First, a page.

On September 1, Business Insider published an article about recent posts on Reddit’s military site that showed service members in uniform holding signs over their faces protesting the president’s policy toward Syria. Since then a host of other media outlets have picked up on the story and Reddit/Military has been flooded with posts on both sides of the argument. In an all-volunteer force that defends a nation with a free and healthy discourse surrounding our foreign policy, these photos come closer to treason than whistleblowing.
Dissent in the ranks is not novel; it’s a tradition as old as military service. What’s new is soldiers’ ability to leverage social media to broadcast their views and the amplifying effect that occurs when the social media buzz is then picked up by major media outlets. It’s a process that has the potential to report on important stories drawn from within the ranks but it can also, as in the recent Reddit case, transform commonplace barracks gripes into national news. What some press outlets have depicted as widespread dissent within the military is really just a symptom of the newfound ability to anonymously question national security decisions without facing consequences.
The soldiers in this case are not only openly challenging the decisions being made by their commander in chief, a violation of their oaths under the Uniform Code of Military Justice, they are also shamefully utilizing the authority of their uniform to promote their own political views.
Enlisting in the military does not mean forgoing the rights of citizenship, soldiers can vote and out of uniform are free to express their political opinions. But when service members swear the oath they promise not to use the uniform to promote their own political views, whether they are for or against current policies. It’s a willful choice that every member of the military has made at a time when serving has never been less compulsory. The soldiers in these photos were not drafted and they all have plenty of other options if they no longer believe in the leadership of the Commander in Chief or their own ability to follow lawful orders.
There are clear paths to get out of the military. For those who are nearing the end of their service obligation, they may need only to initiate paperwork to enter a non-deployable status and begin the process of exiting the military. If urgent ethical conflicts make waiting to get out untenable, there is the option to file officially as Conscientious Objectors. A quick Google search turns up a number of resources that help soldiers with principled objections to war file petitions to exit the military. Under the right circumstances these individuals could be given honorable discharges and retain their veterans' benefits.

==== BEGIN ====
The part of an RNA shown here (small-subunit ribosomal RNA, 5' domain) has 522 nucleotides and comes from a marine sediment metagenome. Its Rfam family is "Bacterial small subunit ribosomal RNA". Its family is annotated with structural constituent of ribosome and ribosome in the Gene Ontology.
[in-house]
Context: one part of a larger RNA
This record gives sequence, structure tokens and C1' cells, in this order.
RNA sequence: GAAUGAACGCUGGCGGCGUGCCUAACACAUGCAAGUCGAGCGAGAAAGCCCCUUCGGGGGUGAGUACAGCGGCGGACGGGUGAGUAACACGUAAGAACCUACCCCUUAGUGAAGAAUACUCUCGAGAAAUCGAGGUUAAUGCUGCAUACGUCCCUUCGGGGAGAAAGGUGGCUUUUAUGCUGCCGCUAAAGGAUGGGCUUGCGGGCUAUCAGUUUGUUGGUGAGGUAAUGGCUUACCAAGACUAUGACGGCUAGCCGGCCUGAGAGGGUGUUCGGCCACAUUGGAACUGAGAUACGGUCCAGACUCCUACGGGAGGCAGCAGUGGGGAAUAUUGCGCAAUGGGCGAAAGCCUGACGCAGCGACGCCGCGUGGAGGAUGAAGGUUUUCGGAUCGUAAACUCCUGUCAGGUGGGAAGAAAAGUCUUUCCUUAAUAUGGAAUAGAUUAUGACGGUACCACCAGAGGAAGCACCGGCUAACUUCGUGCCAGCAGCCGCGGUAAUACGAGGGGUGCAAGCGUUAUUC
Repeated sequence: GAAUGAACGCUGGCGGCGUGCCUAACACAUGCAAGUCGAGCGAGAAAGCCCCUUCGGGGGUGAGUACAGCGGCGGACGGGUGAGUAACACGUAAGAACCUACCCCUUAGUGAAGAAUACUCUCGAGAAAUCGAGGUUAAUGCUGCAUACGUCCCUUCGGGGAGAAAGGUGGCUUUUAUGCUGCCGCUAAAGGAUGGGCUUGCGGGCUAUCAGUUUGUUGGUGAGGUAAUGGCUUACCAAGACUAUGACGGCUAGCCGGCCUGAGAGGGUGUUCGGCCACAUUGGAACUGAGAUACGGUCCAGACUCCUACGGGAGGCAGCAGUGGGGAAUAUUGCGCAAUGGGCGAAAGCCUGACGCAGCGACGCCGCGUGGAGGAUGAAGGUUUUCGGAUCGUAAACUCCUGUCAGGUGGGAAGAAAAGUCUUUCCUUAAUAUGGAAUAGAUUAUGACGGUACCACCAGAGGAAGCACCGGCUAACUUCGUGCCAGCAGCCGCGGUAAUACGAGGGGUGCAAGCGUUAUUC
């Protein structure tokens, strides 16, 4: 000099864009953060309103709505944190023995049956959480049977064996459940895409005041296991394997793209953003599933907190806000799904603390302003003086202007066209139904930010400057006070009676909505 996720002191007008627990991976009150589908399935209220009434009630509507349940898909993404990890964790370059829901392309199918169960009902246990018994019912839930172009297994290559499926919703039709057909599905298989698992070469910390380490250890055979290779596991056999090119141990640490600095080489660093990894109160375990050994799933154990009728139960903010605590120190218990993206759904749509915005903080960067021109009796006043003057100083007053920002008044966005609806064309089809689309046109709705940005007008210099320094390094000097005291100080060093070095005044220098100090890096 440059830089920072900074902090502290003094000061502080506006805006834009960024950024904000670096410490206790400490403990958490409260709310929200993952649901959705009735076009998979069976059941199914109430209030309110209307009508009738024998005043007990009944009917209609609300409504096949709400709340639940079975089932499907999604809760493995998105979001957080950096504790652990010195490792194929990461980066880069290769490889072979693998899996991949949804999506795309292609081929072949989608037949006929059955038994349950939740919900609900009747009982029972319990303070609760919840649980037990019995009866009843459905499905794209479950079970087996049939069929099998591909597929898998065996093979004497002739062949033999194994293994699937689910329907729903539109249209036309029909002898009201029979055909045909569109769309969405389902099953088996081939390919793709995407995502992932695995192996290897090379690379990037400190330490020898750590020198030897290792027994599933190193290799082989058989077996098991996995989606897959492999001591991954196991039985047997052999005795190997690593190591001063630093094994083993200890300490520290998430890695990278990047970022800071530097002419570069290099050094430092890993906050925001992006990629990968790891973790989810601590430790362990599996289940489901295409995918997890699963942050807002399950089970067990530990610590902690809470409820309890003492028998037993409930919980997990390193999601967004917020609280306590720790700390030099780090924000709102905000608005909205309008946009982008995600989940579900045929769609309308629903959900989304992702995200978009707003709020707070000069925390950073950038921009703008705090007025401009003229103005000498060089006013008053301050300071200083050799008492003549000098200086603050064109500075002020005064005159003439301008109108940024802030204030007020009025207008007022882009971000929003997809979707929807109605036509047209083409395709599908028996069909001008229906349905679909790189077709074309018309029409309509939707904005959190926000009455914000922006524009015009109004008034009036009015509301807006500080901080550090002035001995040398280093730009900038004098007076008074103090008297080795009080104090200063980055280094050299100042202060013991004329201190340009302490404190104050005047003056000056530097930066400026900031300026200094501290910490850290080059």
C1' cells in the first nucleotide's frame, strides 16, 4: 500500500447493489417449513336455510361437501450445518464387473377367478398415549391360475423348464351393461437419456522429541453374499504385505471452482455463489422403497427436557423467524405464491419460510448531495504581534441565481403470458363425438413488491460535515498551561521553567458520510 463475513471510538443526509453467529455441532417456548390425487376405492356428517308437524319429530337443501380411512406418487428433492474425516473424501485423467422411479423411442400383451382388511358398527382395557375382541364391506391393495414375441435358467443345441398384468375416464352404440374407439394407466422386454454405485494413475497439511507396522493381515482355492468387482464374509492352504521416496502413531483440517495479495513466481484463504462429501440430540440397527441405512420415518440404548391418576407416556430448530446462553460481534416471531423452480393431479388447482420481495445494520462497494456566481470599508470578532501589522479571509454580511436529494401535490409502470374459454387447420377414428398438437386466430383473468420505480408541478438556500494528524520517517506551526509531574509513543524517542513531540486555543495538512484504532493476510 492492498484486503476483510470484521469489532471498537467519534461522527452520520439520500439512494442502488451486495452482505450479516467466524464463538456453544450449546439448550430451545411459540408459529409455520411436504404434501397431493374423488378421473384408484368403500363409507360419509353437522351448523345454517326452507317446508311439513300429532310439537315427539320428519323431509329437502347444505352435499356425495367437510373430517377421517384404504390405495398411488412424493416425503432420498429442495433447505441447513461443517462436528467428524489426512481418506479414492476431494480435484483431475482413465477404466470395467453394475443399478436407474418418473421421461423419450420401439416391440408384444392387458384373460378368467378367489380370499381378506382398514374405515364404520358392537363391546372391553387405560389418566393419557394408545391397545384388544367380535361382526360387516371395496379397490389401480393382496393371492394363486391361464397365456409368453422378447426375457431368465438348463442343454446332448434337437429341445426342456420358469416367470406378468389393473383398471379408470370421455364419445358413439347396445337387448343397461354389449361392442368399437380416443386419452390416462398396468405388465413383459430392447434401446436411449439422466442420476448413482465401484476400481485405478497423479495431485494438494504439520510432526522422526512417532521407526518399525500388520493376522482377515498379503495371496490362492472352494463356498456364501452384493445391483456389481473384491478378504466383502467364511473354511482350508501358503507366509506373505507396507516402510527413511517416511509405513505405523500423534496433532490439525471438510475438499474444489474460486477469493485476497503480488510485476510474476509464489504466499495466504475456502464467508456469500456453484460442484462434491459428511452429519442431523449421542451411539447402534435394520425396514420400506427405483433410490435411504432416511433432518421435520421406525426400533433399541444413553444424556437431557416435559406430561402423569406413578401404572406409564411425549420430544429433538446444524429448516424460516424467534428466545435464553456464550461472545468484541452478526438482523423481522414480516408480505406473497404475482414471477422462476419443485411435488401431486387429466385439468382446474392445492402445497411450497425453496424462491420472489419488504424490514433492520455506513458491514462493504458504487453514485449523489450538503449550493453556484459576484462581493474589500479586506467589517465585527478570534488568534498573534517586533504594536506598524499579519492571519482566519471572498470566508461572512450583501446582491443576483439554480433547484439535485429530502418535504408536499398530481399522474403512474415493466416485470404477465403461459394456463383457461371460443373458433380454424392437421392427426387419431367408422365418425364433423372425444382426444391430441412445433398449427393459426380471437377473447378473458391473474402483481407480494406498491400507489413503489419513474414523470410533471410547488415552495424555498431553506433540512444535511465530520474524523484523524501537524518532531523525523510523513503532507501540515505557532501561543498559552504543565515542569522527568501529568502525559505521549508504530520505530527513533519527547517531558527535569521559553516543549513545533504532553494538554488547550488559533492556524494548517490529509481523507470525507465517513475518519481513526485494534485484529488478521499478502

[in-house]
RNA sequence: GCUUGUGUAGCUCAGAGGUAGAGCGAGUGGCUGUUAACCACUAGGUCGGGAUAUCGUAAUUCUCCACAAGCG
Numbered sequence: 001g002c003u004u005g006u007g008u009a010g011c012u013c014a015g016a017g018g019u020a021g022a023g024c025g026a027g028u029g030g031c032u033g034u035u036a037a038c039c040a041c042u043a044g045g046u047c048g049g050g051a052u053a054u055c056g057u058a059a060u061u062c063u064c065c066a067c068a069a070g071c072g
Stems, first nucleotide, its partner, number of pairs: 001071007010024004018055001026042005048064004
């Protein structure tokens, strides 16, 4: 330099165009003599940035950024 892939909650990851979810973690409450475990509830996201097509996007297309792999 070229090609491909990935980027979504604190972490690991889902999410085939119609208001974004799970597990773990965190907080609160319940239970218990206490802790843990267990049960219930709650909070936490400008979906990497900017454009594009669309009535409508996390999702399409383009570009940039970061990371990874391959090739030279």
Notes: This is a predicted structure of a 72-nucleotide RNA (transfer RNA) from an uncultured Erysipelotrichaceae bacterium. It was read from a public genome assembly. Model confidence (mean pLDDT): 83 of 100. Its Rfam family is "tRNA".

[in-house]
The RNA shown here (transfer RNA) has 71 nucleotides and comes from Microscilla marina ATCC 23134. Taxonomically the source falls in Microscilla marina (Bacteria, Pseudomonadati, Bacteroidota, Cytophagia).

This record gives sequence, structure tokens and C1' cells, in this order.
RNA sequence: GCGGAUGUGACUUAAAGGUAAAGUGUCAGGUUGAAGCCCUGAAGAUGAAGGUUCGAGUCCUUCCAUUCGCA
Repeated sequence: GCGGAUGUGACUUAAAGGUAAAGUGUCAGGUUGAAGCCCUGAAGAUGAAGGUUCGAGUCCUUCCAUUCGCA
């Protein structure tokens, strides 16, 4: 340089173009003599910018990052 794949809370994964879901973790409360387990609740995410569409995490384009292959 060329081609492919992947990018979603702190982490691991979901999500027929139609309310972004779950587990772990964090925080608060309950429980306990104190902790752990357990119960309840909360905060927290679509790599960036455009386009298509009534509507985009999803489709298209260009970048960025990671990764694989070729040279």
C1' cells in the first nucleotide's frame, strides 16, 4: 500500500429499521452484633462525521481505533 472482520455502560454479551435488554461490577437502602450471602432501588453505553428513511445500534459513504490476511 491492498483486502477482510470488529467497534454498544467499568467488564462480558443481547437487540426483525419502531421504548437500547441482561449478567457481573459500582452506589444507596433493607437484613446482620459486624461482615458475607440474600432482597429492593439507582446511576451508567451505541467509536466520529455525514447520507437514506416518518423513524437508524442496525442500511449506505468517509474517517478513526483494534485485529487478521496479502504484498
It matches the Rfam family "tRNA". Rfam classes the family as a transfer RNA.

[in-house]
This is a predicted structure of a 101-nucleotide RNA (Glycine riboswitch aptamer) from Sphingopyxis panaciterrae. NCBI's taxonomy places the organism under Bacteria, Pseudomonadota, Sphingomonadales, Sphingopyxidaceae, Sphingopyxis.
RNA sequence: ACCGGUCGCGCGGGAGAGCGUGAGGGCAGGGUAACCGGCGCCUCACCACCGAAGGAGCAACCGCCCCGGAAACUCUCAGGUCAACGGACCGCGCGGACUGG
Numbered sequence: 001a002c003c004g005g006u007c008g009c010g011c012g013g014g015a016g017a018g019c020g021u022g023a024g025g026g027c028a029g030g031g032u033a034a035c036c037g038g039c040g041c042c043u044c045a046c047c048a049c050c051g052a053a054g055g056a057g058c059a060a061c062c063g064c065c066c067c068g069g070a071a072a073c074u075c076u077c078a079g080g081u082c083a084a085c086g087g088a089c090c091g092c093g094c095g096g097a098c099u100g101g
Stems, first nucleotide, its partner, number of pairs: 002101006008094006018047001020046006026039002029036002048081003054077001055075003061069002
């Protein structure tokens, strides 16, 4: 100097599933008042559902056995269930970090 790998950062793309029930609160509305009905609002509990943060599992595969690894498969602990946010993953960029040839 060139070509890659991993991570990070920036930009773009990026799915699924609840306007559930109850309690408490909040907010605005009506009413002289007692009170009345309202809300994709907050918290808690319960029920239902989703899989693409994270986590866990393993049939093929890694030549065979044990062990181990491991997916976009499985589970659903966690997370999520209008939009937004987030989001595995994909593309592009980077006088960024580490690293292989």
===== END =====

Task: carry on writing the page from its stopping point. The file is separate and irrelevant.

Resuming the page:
They want the honor of the uniform without the responsibility of serving at the will of the president.
Of course, service members could also protest by taking another photo criticizing the president but this time not hide their faces and nametapes. Assuredly, their chain of command would ensure that they will never serve in Syria should we put troops on the ground there. A quick release from the services could then follow, though not likely under advantageous circumstances.
It’s not a sense of duty but self-interest that keeps these service members from leaving the military and entering the civilian world. Once out of uniform they would be free to voice any political opinion they wished but would be doing so without a government paycheck and outside of TRICARE and the military healthcare system’s ubiquitous protection. They want their cake and free healthcare too, the honor of wearing the uniform without the risk of serving at the will of the executive branch. This is not how it works, and if they somehow missed this when they signed up then they need to realize it quickly.
Asking that active duty members of the military honor their oath and refrain from politics in no way muffles national debate around defense and security issues. Rather, it protects a basic principle of our democracy—that the armed services do not dictate policy but carry out the will of the people and their elected leaders.
Debate and avenues for dissent were already wide open without the Reddit posts and will remain so. Since the president decided to take his case to Congress, there are Congressional office phones ringing from constituents sharing their opinions on the use of force in Syria. Voices on all sides of the issue are being heard within Washington and in news outlets, blogs, and social media platforms.
What’s clear is that the individuals who posted on Reddit did so, not to force a conversation that wouldn’t have happened without them, but as a self-aggrandizing stunt. Those who participated or supported the Reddit posters should be mindful of the allies they make through this sort of cheap publicity and consider that a pro-Syrian Army hacker group cracked a Marine Corps website and posted a message cheering the public dissent and calling for service members to refuse their orders.
When we put on the uniform we knowingly sacrifice a portion of our rights to free speech in order to protect all rights held sacred by our Constitution. By using the uniform to gain attention and try to influence the debate on Syria, a few service members are dishonoring this legacy.